Stoudemire is another unlucky break for the Grizzlies caught. Bringing the veteran point guard on two years ago was a good move by West. The Grizzlies looked good with Stoudemire, but one reason why West's strategy of surrounding Gasol with veterans past their prime was a bad strategy is that older players are more injury prone. Stoudemire's injury leaves him too slow to provide what the Grizzlies need. He should move on to an older team where he can provide back-up support. Stoudemire still has a couple of clutch moments in him, which is just what the top teams need.

Chucky Atkins

Atkins did a great service for the Grizzlies. He also helped himself out by demonstrating what he's capable of. Like Stoudemire, Atkins would look good on a team the needs a veteran point guard to help them in the playoffs. How about the Lakers?

Dahntay Jones

Jones has a place in the league, but he gets lost in the shuffle for the Grizz. He is a solid back-up defensive specialist. He'd look good on a team like Phoenix, but there's not room for another athletic guard on the Grizz.

Brian Cardinal

Like Stoudemire, Cardinal's Grizzly career has been hampered by injury. It's time to cut our losses. Cardinal reinforces that the Grizzlies don't need veteran role players, and Cardinal is ridiculously overpaid. It's time to move on...

Thursday, June 14, 2007

The Grizzlies Should Keep These Players

In addition to drafting a new player who can contribute next season, the Grizzlies have some work to do on their current roster. Here are the players they should keep:

Pau Gasol

Ok, if the right deal comes along maybe he should go. I think the Grizzlies aren't likely to get fair value for Gasol. They're likely to get a collection of young guys who have potential, but that's moving in the wrong direction. The Grizzlies need to start turning their collection of good players into fewer, better players... That said, Gasol has some areas to work on. Hopefully Coach Iavaroni will help with that.

Kyle Lowry

Lowry gave us glimpses of his ability before he went down at the beginning of the season. It looks like he's going to be a good point guard with the potential to be great. Since he's on his rookie contract, the Grizzlies should keep him and see if he's as good as they hope he is. I'd hate to see him go, only to become the star point guard we need.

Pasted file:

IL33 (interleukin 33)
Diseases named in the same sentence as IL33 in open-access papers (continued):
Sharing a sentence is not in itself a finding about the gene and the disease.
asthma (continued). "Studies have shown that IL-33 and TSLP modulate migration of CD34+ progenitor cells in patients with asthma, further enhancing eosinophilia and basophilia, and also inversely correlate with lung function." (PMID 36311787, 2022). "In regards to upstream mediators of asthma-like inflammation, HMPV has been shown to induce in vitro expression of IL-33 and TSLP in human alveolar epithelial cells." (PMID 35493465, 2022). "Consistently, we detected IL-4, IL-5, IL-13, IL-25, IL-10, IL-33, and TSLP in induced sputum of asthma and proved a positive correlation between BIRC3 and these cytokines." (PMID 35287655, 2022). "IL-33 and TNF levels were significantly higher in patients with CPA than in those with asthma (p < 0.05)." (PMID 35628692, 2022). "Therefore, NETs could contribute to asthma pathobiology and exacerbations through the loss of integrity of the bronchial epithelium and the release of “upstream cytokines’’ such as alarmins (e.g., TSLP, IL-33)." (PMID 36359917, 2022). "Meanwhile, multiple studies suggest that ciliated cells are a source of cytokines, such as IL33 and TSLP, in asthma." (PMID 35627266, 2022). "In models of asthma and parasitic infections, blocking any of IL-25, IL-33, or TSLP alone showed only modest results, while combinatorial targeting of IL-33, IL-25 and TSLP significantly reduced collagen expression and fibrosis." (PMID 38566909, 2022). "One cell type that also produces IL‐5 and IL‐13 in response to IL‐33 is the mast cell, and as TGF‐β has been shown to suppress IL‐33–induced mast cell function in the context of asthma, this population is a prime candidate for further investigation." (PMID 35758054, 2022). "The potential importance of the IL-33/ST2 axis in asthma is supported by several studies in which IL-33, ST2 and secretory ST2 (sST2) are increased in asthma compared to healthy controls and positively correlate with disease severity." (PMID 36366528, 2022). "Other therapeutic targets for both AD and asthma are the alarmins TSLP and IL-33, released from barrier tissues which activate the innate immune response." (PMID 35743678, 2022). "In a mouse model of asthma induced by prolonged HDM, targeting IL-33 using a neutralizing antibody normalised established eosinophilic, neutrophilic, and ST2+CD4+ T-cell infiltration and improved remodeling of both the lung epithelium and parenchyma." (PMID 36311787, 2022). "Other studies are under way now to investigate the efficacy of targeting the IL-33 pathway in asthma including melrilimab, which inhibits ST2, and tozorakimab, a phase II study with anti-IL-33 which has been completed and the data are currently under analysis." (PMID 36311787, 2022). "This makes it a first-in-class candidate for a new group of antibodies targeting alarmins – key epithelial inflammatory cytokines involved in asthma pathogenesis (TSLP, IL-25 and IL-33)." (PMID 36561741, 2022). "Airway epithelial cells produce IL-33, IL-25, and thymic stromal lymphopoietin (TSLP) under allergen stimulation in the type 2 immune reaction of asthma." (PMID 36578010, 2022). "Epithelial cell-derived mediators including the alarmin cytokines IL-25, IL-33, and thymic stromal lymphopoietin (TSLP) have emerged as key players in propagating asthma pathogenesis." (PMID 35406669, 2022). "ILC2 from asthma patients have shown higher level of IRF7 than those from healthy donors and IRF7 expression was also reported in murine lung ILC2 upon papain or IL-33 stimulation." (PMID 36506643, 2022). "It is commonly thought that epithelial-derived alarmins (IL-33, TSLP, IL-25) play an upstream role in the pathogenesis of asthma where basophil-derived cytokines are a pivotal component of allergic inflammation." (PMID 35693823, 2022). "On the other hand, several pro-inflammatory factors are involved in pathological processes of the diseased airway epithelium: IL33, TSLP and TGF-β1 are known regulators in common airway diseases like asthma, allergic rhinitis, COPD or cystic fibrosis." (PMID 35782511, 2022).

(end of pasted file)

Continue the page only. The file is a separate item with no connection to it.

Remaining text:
Rudy Gay

The next two seasons are critical for Gay. The amount of effort Gay puts into developing his game during the offseason will determine whether he's an All Star or another uber-athletic wing man. The Grizzlies should hang on to him. They can't afford to find out Gay is the second coming of Tracy McGrady after anther botched trade.

Tarence Kinsey

Kinsey reminds me a little of Cuttino Mobley: a little undersized, but talented enough to pull it off. He seems like he's good enough to fill in the blanks, and may turn out to be better than that for some seasons down the road.

Thursday, June 07, 2007

Who will the Grizzlies Choose?

I follow NBA basketball pretty closely, but I'm not too familiar with college players. The Commercial Appeal published an article similar to one I wanted to publish here.

That article listed the players that the Grizzlies are likely to pick at 4. The three I like best are Al Horford, Mike Conley Jr., and Brandon Wright in that order. Wright may have the biggest upside, but The Grizzlies already have Rudy Gay and Mike Miller. Unless he looks like he's going to be the next Tracy McGrady, I'd go for Horford to shore up the Grizzlies' front line or Conley to help out at the point.

Many of you probably know better than I who the Grizzlies should draft. I've added a list below. POST A COMMENT stating which player you like the most, and I'll add your vote.

Feel free to mention a player not listed, and I'll add him.

Al Horford 6-10, 245, F/C5
Brandan Wright 6-9, 205, F2
Joakim Noah 6-11, 232, F/C
Corey Brewer 6-9, 185, F